The 2002 reissue, in its afterword, credits cartoonist and Mad magazine founder Harvey Kurtzman as laying out a small number of pages, and another major comics artist, Neal Adams, as inking some of Kane's pencil work, both doing so as a favor to help Kane meet his deadlines. Adams' own website, however, states that Adams did not ink but rather "penciled pages 80/81/82/92/98-107 / (total of 14pgs.)"[3] and "Neal penciled 14 pages with Gil Kane inks (pages 80,81,82,92,98-107)".[4]

Though Bantam had envisioned a series of eight books, the publisher halted plans after the first sold less well than expected. Kane maintained that,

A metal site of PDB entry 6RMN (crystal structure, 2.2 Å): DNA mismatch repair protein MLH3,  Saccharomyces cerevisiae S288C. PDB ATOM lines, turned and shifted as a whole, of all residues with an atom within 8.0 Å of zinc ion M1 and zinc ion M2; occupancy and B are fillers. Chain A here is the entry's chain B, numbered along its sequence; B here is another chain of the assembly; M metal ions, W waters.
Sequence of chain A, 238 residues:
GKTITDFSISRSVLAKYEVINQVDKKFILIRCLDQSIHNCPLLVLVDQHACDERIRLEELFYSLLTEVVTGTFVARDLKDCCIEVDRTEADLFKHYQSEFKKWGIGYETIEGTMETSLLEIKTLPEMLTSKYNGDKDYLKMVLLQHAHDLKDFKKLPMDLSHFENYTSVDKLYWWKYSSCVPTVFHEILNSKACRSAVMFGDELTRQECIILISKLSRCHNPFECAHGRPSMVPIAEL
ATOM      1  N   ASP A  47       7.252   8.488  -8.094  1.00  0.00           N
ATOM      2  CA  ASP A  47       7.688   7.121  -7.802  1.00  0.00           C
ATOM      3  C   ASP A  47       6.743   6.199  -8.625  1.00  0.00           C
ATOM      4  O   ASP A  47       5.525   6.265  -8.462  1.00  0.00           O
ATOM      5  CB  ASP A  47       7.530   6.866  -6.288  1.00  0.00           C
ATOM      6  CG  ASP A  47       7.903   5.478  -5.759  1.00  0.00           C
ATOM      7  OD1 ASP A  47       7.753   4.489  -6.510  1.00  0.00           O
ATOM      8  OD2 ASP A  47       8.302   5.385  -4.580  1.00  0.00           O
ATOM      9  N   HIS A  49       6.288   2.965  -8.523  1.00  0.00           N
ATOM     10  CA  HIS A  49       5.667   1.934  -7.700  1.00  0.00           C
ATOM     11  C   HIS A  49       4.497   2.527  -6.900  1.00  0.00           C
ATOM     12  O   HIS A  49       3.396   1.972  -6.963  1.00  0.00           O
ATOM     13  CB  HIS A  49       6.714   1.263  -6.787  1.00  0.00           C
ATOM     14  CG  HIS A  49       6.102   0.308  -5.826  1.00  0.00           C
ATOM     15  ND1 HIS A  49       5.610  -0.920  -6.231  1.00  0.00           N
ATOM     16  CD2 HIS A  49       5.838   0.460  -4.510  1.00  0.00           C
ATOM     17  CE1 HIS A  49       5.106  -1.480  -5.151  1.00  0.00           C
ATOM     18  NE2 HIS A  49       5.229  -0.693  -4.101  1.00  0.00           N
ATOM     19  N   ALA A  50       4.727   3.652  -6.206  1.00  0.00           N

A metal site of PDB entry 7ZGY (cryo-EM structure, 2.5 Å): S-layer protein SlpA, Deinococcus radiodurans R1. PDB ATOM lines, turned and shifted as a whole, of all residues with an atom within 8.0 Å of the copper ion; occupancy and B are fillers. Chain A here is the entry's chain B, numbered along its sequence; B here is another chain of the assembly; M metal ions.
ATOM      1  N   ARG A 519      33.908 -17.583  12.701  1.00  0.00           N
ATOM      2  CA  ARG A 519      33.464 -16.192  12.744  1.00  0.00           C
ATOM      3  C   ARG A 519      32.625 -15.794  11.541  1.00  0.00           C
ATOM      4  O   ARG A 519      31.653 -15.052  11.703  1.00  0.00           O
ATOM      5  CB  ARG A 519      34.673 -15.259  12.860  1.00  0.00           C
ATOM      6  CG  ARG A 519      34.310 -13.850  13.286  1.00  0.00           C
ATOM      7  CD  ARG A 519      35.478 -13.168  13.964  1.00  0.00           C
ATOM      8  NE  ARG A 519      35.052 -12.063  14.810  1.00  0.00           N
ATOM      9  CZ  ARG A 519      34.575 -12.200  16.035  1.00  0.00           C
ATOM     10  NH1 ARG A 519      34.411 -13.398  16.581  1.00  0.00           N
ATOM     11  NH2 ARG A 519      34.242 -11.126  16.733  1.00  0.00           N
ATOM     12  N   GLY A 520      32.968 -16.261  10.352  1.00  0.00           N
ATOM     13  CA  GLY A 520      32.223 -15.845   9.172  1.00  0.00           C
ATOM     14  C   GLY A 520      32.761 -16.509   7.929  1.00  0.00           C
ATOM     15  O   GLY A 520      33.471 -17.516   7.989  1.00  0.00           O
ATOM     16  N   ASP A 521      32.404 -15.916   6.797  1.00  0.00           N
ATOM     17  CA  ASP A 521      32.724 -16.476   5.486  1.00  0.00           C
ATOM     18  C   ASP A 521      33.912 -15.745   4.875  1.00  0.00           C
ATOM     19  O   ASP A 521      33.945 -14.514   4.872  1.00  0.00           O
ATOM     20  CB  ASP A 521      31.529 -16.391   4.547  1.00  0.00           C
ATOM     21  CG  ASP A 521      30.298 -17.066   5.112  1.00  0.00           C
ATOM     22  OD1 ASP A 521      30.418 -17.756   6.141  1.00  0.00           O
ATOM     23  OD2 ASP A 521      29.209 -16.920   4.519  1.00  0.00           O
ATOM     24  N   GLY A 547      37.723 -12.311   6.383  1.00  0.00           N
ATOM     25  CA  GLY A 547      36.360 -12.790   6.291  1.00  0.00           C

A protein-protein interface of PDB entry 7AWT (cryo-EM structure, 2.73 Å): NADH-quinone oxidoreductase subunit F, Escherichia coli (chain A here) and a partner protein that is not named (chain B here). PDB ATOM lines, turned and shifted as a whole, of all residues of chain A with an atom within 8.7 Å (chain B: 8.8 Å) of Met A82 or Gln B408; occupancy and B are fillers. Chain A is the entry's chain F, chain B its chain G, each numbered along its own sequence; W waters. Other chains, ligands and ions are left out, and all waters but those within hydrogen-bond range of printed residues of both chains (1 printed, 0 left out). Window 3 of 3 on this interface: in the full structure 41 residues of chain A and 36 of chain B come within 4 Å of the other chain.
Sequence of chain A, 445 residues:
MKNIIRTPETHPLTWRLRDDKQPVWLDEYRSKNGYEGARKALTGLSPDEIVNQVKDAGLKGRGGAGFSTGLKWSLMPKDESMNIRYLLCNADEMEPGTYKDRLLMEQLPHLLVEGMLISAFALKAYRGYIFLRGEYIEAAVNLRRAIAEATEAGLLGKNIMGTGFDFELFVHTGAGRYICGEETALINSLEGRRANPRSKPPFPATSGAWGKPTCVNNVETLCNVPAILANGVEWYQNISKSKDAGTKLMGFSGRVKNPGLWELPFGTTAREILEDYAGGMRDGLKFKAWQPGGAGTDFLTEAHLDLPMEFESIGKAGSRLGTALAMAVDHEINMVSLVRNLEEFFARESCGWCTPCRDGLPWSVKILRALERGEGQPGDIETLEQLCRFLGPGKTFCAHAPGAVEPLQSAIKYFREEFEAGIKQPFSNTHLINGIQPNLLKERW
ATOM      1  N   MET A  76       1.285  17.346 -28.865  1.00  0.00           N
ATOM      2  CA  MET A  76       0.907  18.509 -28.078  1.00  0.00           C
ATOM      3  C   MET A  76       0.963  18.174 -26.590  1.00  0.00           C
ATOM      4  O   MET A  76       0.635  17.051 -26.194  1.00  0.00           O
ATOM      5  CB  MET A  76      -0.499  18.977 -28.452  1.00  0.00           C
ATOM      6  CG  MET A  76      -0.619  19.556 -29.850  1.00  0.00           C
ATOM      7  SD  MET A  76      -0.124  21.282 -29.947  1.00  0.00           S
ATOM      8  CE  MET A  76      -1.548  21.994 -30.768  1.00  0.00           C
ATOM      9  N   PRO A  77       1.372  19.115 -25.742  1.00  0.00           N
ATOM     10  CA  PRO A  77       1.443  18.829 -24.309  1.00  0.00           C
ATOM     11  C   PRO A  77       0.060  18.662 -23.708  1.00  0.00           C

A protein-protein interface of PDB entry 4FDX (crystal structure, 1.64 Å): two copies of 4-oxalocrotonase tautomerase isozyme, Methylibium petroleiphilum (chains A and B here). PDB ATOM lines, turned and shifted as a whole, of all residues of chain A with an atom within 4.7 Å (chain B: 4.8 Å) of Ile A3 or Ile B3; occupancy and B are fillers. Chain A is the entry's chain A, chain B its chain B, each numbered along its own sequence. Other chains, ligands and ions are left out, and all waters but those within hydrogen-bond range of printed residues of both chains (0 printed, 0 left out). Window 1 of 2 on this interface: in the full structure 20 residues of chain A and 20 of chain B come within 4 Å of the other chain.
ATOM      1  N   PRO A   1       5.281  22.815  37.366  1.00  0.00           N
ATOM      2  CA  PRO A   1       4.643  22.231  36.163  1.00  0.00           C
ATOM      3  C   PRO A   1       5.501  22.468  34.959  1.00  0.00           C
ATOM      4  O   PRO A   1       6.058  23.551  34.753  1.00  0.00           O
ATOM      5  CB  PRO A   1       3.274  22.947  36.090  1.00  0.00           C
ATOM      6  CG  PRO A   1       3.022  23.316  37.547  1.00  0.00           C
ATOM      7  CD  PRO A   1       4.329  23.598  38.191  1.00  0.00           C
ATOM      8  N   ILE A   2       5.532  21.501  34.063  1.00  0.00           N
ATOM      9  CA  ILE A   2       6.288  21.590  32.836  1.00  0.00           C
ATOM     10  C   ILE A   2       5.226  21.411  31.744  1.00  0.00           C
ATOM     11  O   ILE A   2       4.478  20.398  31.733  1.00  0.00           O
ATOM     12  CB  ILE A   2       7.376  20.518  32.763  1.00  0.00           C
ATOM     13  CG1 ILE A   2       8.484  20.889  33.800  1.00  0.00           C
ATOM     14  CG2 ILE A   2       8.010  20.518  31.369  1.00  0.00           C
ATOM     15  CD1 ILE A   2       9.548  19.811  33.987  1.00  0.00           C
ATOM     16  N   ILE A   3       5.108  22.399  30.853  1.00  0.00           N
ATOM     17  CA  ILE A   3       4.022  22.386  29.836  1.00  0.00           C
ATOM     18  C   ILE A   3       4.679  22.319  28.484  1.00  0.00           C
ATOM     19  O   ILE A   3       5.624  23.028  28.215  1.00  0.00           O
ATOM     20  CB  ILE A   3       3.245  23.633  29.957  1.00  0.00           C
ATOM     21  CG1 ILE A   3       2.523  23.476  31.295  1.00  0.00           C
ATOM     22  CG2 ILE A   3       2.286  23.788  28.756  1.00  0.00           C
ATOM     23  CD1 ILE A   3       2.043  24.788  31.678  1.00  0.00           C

...they didn't do what they said they would do, which was originally to put two or three of them out at once so that they could be noticed on that stand.[1]... I finished the second one, and I was almost finished with the pencils on the third one, when the whole thing ran out of steam because the first one came out and the original plan was to turn out two of them at one time, and a third one the following month, so that they would have a place on the rack. But when they turned out one by itself, nobody knew where to put it, whether it was science fiction, cartoons.... So Dystel[5] said [after the first book's sales figured had come in], 'OK, we'll do it your way. We'll turn out the books in a sequence.'[6]

Kane also partly blamed Tarzan comic strip writer-artist Burne Hogarth, an influential figure in the field, for the series' demise: